What We Know about Apple’s HomePod Smart Speaker

It was only a matter of time before Apple jumped and put both feet into the smart speaker arena. Unfortunately, for Apple enthusiasts who have their wallets open for its HomePod offering they will have to wait a few months longer. Hoping for a December release date, Apple has pushed back the HomePod release date to the first quarter of 2018. There is a good side and a bad side for both Apple and its devoted consumer base.

First, Apple will lose out on a holiday time frame which is likely to cost it money and market share in the short term. Some consumers may get impatient and opt to buy an already proven product, such as Amazon’s Echo. But the reason for the delay is they want to get everything right before it hits the shelves, and Apple says there are some unresolved issues they would like to nail down before shipping it to retailers. This is a better idea than shipping what would amount to a Beta version and work the bugs out later. Of course, if Apple pushes the availability date back even further, then that would be the time to run up the yellow caution flag.

So what exactly is the HomePod smart speaker? Here are the highlights.

It has been described as an iPhone without a frontal display. To begin with, it is a compact 6.8 inches high and 5.6 inches wide, so it is unobtrusive virtually anywhere in your home. It comes in two colors, the standard white and Apple’s Space Grey and weighs in at 5.5 pounds. That is a reasonable size and weight for a device you don’t want falling off the shelf from an accidental bump.

The unit has a single woofer and 7 tweeters, each containing their own custom amplifier. There are 6 microphones that can sense both far-field and room sounds. As for the sound quality, the HomePod has transparent studio-level dynamic processing and an internal microphone that automatically corrects the base level. Apple’s website also says it has “direct and ambient audio beamforming” which is difficult to explain without getting overly technical. For those of you interested in pursuing the details, here is a link to follow.

For the less technically inclined among us, we will pass along the important basic information.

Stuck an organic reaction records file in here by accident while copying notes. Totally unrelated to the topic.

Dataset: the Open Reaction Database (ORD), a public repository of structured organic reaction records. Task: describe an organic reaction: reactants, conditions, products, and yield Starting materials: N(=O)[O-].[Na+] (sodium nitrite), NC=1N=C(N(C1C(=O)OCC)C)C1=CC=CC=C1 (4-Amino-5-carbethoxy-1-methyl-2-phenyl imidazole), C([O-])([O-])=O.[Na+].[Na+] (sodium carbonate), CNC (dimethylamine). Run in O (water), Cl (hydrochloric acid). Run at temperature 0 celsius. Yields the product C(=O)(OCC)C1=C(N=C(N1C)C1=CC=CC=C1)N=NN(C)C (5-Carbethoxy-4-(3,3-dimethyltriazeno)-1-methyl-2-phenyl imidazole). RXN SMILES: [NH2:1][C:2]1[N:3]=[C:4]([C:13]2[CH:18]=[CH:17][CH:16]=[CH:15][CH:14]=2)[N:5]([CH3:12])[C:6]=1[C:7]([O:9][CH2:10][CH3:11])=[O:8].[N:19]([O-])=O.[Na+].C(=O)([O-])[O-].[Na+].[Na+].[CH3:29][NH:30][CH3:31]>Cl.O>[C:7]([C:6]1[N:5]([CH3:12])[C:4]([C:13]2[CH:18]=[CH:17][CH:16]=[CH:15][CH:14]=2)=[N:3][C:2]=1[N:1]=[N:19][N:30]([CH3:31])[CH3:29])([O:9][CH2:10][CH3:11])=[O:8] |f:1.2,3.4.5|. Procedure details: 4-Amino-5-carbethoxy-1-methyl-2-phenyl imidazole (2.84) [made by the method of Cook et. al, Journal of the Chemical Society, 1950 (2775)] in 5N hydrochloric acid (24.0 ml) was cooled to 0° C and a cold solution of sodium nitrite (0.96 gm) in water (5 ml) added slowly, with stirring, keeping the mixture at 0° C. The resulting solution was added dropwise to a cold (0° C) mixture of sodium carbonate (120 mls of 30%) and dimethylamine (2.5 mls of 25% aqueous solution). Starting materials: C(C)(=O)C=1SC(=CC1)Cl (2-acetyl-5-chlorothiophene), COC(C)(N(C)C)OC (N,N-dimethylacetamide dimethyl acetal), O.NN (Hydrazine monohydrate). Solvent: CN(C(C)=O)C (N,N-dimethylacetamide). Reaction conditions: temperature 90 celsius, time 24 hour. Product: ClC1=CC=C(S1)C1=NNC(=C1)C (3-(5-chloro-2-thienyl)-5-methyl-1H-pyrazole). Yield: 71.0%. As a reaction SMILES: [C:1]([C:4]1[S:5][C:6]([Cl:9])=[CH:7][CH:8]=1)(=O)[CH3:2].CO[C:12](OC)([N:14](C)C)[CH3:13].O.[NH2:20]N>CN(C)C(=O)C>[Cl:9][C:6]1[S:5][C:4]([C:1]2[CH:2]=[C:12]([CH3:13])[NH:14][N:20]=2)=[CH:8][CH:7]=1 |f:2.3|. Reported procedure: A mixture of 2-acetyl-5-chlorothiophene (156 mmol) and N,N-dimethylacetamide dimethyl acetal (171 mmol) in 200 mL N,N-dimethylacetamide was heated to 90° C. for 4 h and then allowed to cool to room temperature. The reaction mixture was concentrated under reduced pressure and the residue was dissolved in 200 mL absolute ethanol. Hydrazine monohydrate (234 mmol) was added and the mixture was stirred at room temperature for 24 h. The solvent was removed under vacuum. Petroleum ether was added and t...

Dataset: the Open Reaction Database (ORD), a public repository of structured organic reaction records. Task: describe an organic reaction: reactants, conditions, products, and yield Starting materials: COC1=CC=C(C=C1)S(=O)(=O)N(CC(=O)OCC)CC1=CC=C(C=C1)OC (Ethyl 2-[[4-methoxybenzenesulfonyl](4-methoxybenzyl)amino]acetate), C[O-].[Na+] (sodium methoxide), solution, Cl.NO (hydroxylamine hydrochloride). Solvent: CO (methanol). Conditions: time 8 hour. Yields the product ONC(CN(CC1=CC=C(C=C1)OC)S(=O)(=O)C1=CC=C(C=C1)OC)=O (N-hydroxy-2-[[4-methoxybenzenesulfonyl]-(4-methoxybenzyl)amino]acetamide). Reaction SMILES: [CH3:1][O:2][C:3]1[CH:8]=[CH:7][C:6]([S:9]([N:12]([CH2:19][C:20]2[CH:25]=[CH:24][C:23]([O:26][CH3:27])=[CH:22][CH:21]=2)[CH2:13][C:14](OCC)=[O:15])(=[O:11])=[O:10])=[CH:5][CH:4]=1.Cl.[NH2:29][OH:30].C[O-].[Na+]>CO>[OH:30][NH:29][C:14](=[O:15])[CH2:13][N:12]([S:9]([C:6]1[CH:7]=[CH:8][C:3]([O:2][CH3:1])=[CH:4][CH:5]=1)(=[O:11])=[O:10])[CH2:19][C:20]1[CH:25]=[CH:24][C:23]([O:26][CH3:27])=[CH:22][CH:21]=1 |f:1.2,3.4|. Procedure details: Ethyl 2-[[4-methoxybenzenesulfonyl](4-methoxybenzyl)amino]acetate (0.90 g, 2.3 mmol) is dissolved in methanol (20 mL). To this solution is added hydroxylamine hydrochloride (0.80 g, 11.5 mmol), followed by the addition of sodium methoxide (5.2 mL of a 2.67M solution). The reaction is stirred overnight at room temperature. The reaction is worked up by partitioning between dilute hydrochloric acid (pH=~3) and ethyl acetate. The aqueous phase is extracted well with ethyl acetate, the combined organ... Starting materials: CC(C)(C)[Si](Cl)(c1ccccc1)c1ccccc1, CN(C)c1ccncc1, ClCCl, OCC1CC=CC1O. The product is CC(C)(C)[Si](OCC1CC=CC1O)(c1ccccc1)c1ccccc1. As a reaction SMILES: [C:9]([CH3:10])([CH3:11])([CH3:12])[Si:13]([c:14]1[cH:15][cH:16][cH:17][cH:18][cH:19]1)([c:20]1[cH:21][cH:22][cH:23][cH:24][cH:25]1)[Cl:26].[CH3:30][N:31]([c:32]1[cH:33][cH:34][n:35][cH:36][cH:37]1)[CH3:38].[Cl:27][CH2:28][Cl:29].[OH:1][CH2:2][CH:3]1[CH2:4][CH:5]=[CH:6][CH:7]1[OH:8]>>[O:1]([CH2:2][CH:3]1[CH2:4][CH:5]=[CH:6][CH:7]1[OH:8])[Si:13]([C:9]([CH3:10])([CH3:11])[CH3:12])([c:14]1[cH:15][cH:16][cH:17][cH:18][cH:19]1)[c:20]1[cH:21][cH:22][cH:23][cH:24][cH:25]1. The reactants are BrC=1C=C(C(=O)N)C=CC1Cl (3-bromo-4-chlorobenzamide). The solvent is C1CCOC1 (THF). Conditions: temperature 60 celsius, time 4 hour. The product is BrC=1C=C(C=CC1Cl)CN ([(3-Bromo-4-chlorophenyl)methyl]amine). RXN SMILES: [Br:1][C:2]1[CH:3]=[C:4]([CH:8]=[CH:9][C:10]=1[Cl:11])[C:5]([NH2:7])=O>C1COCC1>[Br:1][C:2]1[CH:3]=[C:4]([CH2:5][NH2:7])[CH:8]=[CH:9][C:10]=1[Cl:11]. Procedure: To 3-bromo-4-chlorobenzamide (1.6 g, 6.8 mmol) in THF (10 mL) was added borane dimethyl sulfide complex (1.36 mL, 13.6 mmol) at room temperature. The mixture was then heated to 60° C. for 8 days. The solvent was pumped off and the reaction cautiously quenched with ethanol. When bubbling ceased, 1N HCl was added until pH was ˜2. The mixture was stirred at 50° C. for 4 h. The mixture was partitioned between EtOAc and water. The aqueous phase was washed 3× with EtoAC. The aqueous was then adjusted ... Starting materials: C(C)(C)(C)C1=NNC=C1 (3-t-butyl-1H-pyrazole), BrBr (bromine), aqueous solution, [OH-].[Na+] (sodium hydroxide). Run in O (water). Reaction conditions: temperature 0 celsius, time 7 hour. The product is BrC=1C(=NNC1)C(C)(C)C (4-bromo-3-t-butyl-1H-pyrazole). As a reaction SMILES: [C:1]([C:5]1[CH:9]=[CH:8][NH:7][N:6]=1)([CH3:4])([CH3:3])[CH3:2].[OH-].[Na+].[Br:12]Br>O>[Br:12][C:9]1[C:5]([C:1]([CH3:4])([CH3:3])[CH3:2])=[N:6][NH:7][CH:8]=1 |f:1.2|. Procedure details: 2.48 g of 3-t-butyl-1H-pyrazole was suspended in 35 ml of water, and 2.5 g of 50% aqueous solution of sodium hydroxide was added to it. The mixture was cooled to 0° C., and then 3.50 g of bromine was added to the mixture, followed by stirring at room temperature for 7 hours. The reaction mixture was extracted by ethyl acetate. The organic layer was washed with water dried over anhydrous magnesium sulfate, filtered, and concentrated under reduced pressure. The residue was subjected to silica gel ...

It uses Siri, so you can communicate with it using normal language (currently only available in English). Apple is marketing it largely about the quality of its sound, which you can take advantage of by connecting to its vast Apple Music collection. If music played on HomePod from the Apple Music library sounds better than on an Amazon Echo (and it should) then it will be attractive buy for the audiophiles of the world. The microprocessor that drives the unit has been designed specifically by Apple (the A8 chip) that focuses on sound quality.

Should you decide you want 2 Homepods in the same room, there will be no competition between signals. Apple’s technology automatically creates the perfect balance, and the result is actually a higher sound quality. Like Genius on iTunes, the Homepod will learn the style of your music and you can ask it to play something else without leaving your chair. You can also play or pause the music by pressing the top of the Homepod.

Apple does not want potential buyers to think the HomePod is only good for audio tasks. It can be used as a hub to connect all the smart devices in your home, and as an information assistant. You can ask the HomePod questions and you will receive useful answers; everything from directions to today’s weather.

Where Apple hopes to gain an edge on the existing competition is through a higher quality user experience. They have a long history of finding the right buttons to push with consumers that make their lives simpler and better. One part of the selling equation that needs to be taken into consideration is the selling price. At a retail price of $349, initial buyers are going to vigorously test out whether the HomePod is worth the price of the enhanced user experience. The company knows it can rely on its core base of Appleheads, but whether it is that much better to push against the established Echo and Google Home buyers will determine how big of an impact the HomePod will have on the music listening culture.

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